Da Nang: Short on Water by 1 Billion Cubic Meters
The central city of Da Nang, the best city in Vietnam to live in as selected in a recent survey, has been warned that it would lack over one billion cubic meters of running water in the dry season. Huynh Van Thang, Deputy Director of the Department for Agriculture and Rural Development, said while Da Nang is rich in water natural resources, it still faces big challenges in getting running water for daily life.
The report released at a recent meeting to discuss the solutions to manage the surface water in the context of the climate change showed that the water sources can provide 231,059 cubic meters per day. However, the water in many areas is getting exhausted because of the salinity intrusion. Meanwhile, the water demand in the city has been increasing rapidly.
According to Thang, 70 percent of the water volume is provided in the rainy season with high capacity, while Da Nang faces the drought in the dry season.
Thang also pointed out that the operation of the hydropower plant system on the upper course of the Vu Gia River has badly affected the water current and the water supply to the city.
In the dry season, Dak Mi 4 hydropower plant uses 1.2 billion cubic meters, lessening the water output to the Vu Gia River’s lower course. If the Song Bung hydropower plant puts into operation, the city would lack some 700 cubic meters. Meanwhile, Da Nang currently lacks 1 billion cubic meters of water in the dry season already.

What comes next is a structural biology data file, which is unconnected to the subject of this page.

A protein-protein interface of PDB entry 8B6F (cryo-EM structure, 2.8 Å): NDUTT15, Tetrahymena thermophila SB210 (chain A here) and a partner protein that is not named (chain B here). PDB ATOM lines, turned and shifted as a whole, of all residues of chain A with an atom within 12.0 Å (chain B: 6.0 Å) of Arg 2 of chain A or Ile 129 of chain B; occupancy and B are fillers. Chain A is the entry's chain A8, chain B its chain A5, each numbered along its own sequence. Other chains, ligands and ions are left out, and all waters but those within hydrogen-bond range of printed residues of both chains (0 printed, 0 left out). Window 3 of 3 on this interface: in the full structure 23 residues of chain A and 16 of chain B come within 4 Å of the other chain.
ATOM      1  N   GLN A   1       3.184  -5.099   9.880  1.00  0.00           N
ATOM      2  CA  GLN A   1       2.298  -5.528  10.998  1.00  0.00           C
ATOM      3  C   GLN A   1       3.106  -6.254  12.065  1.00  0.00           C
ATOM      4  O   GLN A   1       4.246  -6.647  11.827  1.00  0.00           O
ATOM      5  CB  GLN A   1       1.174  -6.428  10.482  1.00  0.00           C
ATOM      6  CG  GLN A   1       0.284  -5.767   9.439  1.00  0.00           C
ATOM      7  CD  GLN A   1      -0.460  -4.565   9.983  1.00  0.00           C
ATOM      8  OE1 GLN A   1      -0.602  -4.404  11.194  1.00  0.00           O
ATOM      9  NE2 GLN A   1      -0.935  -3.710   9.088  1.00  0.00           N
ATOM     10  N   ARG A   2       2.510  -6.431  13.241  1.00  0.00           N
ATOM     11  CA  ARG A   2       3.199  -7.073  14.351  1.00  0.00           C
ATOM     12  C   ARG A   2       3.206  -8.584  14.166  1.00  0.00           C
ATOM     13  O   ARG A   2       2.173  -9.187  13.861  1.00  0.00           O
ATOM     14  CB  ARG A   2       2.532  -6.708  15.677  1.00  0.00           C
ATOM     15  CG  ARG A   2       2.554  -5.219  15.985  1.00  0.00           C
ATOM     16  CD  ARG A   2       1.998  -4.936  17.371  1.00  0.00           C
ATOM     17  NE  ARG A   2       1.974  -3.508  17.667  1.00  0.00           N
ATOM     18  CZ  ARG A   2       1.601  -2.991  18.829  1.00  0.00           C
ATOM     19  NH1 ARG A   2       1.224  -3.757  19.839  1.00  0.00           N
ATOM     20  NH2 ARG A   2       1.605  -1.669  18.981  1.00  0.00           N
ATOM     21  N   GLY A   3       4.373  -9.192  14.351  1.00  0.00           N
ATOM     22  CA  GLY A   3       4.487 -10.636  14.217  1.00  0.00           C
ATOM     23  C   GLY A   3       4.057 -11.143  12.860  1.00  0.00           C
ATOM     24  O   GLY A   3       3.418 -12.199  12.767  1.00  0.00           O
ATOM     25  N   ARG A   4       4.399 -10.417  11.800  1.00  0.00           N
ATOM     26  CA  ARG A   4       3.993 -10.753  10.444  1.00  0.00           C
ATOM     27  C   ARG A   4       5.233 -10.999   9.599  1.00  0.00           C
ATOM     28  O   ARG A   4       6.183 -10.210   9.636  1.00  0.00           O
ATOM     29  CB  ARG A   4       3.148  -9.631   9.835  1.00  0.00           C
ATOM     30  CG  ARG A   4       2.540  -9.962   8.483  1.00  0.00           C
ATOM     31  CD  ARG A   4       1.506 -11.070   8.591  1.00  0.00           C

“The situation would be more serious, if no proper solution is found,” Thang maintained.
According to the representative from the Da Nang Water Supply Company, the Cau Do Water Plant needs 200,000 cubic meters of water a day to make running water for people. Since Cau Do has to use the water from the An Trach dam, which is relatively far from the plant and provides low quality water, the clean water production cost has increased sharply.
The executive from the water supply company emphasized that using the water from the An Trach dam is just a temporary solution for now, while in the long term, Cau Do River needs to be provided sufficient water.
The water shortage would force the company to restrict the water supply or cut the supply, which would badly affect the security and socio-economic development of the city.
Meanwhile, the pollution in the riverhead sections has become more serious due to the overexploitation and uncontrolled mining activities. This has also made the water quality degrading.
Pham Hong Son, a senior official of the Ministry of Natural Resources and the Environment, said the problem lies in the way of regulating the water capacity through the Vu Gia – Thu Bon valley.
In order to provide enough water to both the hydropower plants and the city, the local authorities, the developers of the hydropower plant projects and relevant agencies need to sit together to discuss how to regulate the water output.
The official pointed out that the water supply to Da Nang much depends on Quang Nam province, where there are the upper courses of the rivers and the hydropower plants. Therefore, Da Nang and Quang Nam local authorities need to discuss possible measures.